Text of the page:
Walmart Canada will continue accepting Visa credit cards within all 409 of its Canadian stores, ending a months-long stalemate in which the retailer threatened to ban the payments network from its stores.

In June, Walmart said it would expel Visa from all its Canadian stores unless the network agreed to lower the interchange fees charged with credit card transactions. The retail giant stopped accepting Visa at its three Thunder Bay outlets the next month, and followed up three months later with a ban at 16 stores in Manitoba.

But customers will be able to use their Visa cards again in the banned locations starting Jan. 13.


The lift on the Visa ban is obviously a positive for consumers, but it does raise the question: Was Walmart able to negotiate more retailer-friendly fees, or did the retailer simply cave due to pressure from shoppers? But neither Walmart nor Visa have commented on the specifics, leaving any rationale behind the deal to be purely speculative. Walmart Canada, which has said it pays more than $75 million USD annually on credit card transaction fees, called the amount Visa charges “unacceptably high” in a June 11 statement on its web site.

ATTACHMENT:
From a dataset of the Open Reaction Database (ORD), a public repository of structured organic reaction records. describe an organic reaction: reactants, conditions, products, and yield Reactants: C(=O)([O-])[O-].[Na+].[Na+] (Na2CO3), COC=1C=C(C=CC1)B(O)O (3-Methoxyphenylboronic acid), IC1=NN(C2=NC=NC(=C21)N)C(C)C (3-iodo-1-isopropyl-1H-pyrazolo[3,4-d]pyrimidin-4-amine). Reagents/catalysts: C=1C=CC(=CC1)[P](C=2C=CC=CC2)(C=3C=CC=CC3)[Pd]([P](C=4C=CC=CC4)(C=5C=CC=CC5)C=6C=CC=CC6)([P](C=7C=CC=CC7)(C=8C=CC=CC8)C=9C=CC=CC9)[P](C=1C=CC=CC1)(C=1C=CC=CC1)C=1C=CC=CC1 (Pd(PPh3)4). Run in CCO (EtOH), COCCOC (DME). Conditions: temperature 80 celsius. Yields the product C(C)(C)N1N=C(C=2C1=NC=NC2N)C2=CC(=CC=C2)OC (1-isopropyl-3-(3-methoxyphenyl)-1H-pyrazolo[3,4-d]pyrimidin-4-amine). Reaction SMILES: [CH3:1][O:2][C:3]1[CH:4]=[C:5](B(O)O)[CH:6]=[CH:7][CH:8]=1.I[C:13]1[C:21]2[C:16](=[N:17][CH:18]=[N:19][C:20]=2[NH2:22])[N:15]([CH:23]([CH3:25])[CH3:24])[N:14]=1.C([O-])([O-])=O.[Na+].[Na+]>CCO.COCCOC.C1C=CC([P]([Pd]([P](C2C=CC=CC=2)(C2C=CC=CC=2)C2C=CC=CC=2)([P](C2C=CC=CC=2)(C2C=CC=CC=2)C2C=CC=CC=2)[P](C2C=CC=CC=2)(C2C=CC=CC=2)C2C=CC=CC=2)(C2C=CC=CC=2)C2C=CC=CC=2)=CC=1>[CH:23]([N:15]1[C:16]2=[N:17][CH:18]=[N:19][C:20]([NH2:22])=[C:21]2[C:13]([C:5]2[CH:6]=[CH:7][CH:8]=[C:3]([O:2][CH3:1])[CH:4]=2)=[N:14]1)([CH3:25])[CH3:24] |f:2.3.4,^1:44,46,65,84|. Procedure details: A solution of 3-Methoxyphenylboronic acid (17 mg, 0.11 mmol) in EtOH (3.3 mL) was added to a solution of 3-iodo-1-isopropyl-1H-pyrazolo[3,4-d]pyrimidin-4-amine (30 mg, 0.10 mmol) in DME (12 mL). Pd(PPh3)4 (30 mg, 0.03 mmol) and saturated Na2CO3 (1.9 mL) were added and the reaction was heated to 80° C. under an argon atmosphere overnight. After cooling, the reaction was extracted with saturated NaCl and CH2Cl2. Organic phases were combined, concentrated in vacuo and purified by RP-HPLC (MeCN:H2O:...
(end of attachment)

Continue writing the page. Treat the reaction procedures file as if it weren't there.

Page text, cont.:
Retailers have long blamed interchange fees for cutting into profits. Many SMBs impose minimums on card purchases so the fees don’t take a large percentage out of a small transaction.

Retailers and credit card networks traditionally have had a rocky relationship, but the ongoing popularity of credit cards as part of the modern payments ecosystem gives retailers very little leverage in negotiating lower fees. With Walmart Canada’s companywide acceptance of the Visa cards despite the retailer’s prior issues, it’s hard to imagine other brands finding success in minimizing fees.